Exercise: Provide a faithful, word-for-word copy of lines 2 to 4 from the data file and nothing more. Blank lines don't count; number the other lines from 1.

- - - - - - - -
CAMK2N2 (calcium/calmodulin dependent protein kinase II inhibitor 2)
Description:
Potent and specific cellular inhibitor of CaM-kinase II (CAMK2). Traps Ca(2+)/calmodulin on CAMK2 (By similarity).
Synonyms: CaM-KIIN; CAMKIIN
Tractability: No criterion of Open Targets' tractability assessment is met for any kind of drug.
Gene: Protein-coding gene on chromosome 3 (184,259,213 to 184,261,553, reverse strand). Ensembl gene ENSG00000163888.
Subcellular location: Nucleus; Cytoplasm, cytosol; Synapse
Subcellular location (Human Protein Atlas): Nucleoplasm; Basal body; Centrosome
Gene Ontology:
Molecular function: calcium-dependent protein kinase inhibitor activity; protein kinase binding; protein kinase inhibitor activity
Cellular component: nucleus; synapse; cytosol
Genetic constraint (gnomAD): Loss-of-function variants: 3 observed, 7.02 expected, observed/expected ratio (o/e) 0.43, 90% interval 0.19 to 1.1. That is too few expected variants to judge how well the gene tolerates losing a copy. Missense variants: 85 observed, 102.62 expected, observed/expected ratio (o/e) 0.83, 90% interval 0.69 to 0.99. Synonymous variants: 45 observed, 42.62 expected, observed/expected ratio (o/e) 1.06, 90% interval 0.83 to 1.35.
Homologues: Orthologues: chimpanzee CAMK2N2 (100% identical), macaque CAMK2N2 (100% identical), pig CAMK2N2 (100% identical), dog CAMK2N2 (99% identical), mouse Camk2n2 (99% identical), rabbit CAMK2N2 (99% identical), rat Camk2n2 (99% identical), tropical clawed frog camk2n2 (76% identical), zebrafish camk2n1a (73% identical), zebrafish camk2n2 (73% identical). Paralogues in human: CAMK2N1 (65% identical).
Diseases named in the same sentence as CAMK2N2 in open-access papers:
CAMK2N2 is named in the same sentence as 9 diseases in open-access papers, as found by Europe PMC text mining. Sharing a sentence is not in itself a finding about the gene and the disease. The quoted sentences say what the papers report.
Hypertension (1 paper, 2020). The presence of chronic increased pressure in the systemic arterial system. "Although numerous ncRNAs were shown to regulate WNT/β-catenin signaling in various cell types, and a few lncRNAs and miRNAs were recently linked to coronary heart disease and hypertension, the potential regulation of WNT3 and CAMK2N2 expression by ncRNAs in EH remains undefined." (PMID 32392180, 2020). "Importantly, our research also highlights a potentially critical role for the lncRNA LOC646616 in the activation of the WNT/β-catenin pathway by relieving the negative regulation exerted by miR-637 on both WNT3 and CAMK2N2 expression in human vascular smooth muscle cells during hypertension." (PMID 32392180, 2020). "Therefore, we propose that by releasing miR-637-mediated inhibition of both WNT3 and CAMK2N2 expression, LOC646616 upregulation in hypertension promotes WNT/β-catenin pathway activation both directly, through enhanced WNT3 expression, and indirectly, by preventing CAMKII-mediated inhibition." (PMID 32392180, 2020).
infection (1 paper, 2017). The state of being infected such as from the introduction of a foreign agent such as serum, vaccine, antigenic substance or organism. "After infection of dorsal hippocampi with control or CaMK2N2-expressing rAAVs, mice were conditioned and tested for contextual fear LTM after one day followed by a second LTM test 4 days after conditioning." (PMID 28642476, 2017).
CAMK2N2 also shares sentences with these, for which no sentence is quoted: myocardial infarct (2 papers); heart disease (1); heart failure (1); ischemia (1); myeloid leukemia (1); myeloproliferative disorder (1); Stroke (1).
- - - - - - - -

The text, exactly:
Description:
Potent and specific cellular inhibitor of CaM-kinase II (CAMK2). Traps Ca(2+)/calmodulin on CAMK2 (By similarity).
Synonyms: CaM-KIIN; CAMKIIN